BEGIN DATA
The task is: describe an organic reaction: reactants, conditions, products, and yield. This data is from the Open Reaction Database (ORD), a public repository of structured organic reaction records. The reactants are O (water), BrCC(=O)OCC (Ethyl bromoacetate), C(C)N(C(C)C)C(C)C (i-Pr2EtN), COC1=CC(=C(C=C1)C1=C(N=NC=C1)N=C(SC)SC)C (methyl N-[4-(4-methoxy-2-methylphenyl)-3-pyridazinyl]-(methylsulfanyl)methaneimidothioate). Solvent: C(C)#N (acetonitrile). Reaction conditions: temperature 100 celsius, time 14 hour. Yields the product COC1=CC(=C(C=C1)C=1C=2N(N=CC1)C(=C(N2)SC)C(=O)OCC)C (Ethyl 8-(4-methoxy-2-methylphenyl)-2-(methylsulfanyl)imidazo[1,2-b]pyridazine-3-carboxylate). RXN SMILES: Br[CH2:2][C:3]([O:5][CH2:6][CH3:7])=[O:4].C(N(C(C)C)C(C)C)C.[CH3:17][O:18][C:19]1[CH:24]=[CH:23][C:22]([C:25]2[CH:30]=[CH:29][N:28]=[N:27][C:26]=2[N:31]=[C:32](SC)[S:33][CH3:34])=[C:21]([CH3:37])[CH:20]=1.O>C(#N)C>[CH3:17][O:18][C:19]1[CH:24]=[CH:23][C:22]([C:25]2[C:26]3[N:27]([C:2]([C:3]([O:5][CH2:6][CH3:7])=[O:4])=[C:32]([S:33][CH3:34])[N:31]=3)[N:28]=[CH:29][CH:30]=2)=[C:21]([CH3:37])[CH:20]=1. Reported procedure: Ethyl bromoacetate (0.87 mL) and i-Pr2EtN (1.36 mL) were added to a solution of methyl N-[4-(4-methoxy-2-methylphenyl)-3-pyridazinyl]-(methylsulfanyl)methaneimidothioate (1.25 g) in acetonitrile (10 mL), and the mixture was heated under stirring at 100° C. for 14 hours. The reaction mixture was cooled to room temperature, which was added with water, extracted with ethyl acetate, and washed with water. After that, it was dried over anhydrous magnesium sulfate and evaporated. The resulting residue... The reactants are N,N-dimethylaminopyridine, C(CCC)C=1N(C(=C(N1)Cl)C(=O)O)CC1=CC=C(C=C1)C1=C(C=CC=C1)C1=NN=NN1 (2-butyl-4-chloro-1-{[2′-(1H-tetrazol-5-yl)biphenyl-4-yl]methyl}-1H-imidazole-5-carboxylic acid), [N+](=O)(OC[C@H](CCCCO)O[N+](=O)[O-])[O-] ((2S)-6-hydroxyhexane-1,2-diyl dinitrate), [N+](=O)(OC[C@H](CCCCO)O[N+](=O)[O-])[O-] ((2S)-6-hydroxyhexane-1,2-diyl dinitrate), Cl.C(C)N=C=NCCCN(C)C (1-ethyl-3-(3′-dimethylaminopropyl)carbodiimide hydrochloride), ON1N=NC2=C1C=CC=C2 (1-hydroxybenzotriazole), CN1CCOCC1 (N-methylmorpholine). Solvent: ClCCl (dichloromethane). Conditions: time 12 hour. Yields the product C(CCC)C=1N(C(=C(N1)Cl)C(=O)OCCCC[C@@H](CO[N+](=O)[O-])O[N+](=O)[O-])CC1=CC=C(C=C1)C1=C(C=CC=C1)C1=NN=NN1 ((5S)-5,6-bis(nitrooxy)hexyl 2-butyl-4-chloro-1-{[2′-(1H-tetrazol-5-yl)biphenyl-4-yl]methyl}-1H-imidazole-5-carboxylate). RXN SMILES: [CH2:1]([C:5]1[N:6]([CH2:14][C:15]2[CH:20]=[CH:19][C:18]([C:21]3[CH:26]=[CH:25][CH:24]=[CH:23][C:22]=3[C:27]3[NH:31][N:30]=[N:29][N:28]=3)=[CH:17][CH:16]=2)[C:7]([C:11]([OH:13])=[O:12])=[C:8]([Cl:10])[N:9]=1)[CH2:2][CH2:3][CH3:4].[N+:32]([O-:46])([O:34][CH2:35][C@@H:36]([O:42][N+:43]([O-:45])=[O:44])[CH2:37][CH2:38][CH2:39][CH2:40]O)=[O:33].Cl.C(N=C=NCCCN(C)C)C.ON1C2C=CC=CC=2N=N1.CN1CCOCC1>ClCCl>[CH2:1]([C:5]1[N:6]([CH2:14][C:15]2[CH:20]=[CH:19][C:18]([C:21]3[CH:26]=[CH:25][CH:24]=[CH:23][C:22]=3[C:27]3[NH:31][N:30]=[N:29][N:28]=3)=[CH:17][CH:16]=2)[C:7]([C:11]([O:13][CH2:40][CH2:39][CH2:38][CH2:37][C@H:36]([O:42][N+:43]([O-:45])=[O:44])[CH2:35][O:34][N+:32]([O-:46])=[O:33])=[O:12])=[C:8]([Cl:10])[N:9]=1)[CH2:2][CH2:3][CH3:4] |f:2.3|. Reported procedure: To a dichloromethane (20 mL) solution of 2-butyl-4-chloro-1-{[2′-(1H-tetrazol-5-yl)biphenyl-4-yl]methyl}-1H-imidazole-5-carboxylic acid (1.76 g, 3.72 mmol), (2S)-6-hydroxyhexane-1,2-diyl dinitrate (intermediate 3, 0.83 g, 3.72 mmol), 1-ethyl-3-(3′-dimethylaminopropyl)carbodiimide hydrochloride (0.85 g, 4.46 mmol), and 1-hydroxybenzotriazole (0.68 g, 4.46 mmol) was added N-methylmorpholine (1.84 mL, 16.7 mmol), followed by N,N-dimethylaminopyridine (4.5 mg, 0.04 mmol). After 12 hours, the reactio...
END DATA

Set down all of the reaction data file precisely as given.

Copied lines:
The task is: describe an organic reaction: reactants, conditions, products, and yield. This data is from the Open Reaction Database (ORD), a public repository of structured organic reaction records. The reactants are O (water), BrCC(=O)OCC (Ethyl bromoacetate), C(C)N(C(C)C)C(C)C (i-Pr2EtN), COC1=CC(=C(C=C1)C1=C(N=NC=C1)N=C(SC)SC)C (methyl N-[4-(4-methoxy-2-methylphenyl)-3-pyridazinyl]-(methylsulfanyl)methaneimidothioate). Solvent: C(C)#N (acetonitrile). Reaction conditions: temperature 100 celsius, time 14 hour. Yields the product COC1=CC(=C(C=C1)C=1C=2N(N=CC1)C(=C(N2)SC)C(=O)OCC)C (Ethyl 8-(4-methoxy-2-methylphenyl)-2-(methylsulfanyl)imidazo[1,2-b]pyridazine-3-carboxylate). RXN SMILES: Br[CH2:2][C:3]([O:5][CH2:6][CH3:7])=[O:4].C(N(C(C)C)C(C)C)C.[CH3:17][O:18][C:19]1[CH:24]=[CH:23][C:22]([C:25]2[CH:30]=[CH:29][N:28]=[N:27][C:26]=2[N:31]=[C:32](SC)[S:33][CH3:34])=[C:21]([CH3:37])[CH:20]=1.O>C(#N)C>[CH3:17][O:18][C:19]1[CH:24]=[CH:23][C:22]([C:25]2[C:26]3[N:27]([C:2]([C:3]([O:5][CH2:6][CH3:7])=[O:4])=[C:32]([S:33][CH3:34])[N:31]=3)[N:28]=[CH:29][CH:30]=2)=[C:21]([CH3:37])[CH:20]=1. Reported procedure: Ethyl bromoacetate (0.87 mL) and i-Pr2EtN (1.36 mL) were added to a solution of methyl N-[4-(4-methoxy-2-methylphenyl)-3-pyridazinyl]-(methylsulfanyl)methaneimidothioate (1.25 g) in acetonitrile (10 mL), and the mixture was heated under stirring at 100° C. for 14 hours. The reaction mixture was cooled to room temperature, which was added with water, extracted with ethyl acetate, and washed with water. After that, it was dried over anhydrous magnesium sulfate and evaporated. The resulting residue... The reactants are N,N-dimethylaminopyridine, C(CCC)C=1N(C(=C(N1)Cl)C(=O)O)CC1=CC=C(C=C1)C1=C(C=CC=C1)C1=NN=NN1 (2-butyl-4-chloro-1-{[2′-(1H-tetrazol-5-yl)biphenyl-4-yl]methyl}-1H-imidazole-5-carboxylic acid), [N+](=O)(OC[C@H](CCCCO)O[N+](=O)[O-])[O-] ((2S)-6-hydroxyhexane-1,2-diyl dinitrate), [N+](=O)(OC[C@H](CCCCO)O[N+](=O)[O-])[O-] ((2S)-6-hydroxyhexane-1,2-diyl dinitrate), Cl.C(C)N=C=NCCCN(C)C (1-ethyl-3-(3′-dimethylaminopropyl)carbodiimide hydrochloride), ON1N=NC2=C1C=CC=C2 (1-hydroxybenzotriazole), CN1CCOCC1 (N-methylmorpholine). Solvent: ClCCl (dichloromethane). Conditions: time 12 hour. Yields the product C(CCC)C=1N(C(=C(N1)Cl)C(=O)OCCCC[C@@H](CO[N+](=O)[O-])O[N+](=O)[O-])CC1=CC=C(C=C1)C1=C(C=CC=C1)C1=NN=NN1 ((5S)-5,6-bis(nitrooxy)hexyl 2-butyl-4-chloro-1-{[2′-(1H-tetrazol-5-yl)biphenyl-4-yl]methyl}-1H-imidazole-5-carboxylate). RXN SMILES: [CH2:1]([C:5]1[N:6]([CH2:14][C:15]2[CH:20]=[CH:19][C:18]([C:21]3[CH:26]=[CH:25][CH:24]=[CH:23][C:22]=3[C:27]3[NH:31][N:30]=[N:29][N:28]=3)=[CH:17][CH:16]=2)[C:7]([C:11]([OH:13])=[O:12])=[C:8]([Cl:10])[N:9]=1)[CH2:2][CH2:3][CH3:4].[N+:32]([O-:46])([O:34][CH2:35][C@@H:36]([O:42][N+:43]([O-:45])=[O:44])[CH2:37][CH2:38][CH2:39][CH2:40]O)=[O:33].Cl.C(N=C=NCCCN(C)C)C.ON1C2C=CC=CC=2N=N1.CN1CCOCC1>ClCCl>[CH2:1]([C:5]1[N:6]([CH2:14][C:15]2[CH:20]=[CH:19][C:18]([C:21]3[CH:26]=[CH:25][CH:24]=[CH:23][C:22]=3[C:27]3[NH:31][N:30]=[N:29][N:28]=3)=[CH:17][CH:16]=2)[C:7]([C:11]([O:13][CH2:40][CH2:39][CH2:38][CH2:37][C@H:36]([O:42][N+:43]([O-:45])=[O:44])[CH2:35][O:34][N+:32]([O-:46])=[O:33])=[O:12])=[C:8]([Cl:10])[N:9]=1)[CH2:2][CH2:3][CH3:4] |f:2.3|. Reported procedure: To a dichloromethane (20 mL) solution of 2-butyl-4-chloro-1-{[2′-(1H-tetrazol-5-yl)biphenyl-4-yl]methyl}-1H-imidazole-5-carboxylic acid (1.76 g, 3.72 mmol), (2S)-6-hydroxyhexane-1,2-diyl dinitrate (intermediate 3, 0.83 g, 3.72 mmol), 1-ethyl-3-(3′-dimethylaminopropyl)carbodiimide hydrochloride (0.85 g, 4.46 mmol), and 1-hydroxybenzotriazole (0.68 g, 4.46 mmol) was added N-methylmorpholine (1.84 mL, 16.7 mmol), followed by N,N-dimethylaminopyridine (4.5 mg, 0.04 mmol). After 12 hours, the reactio...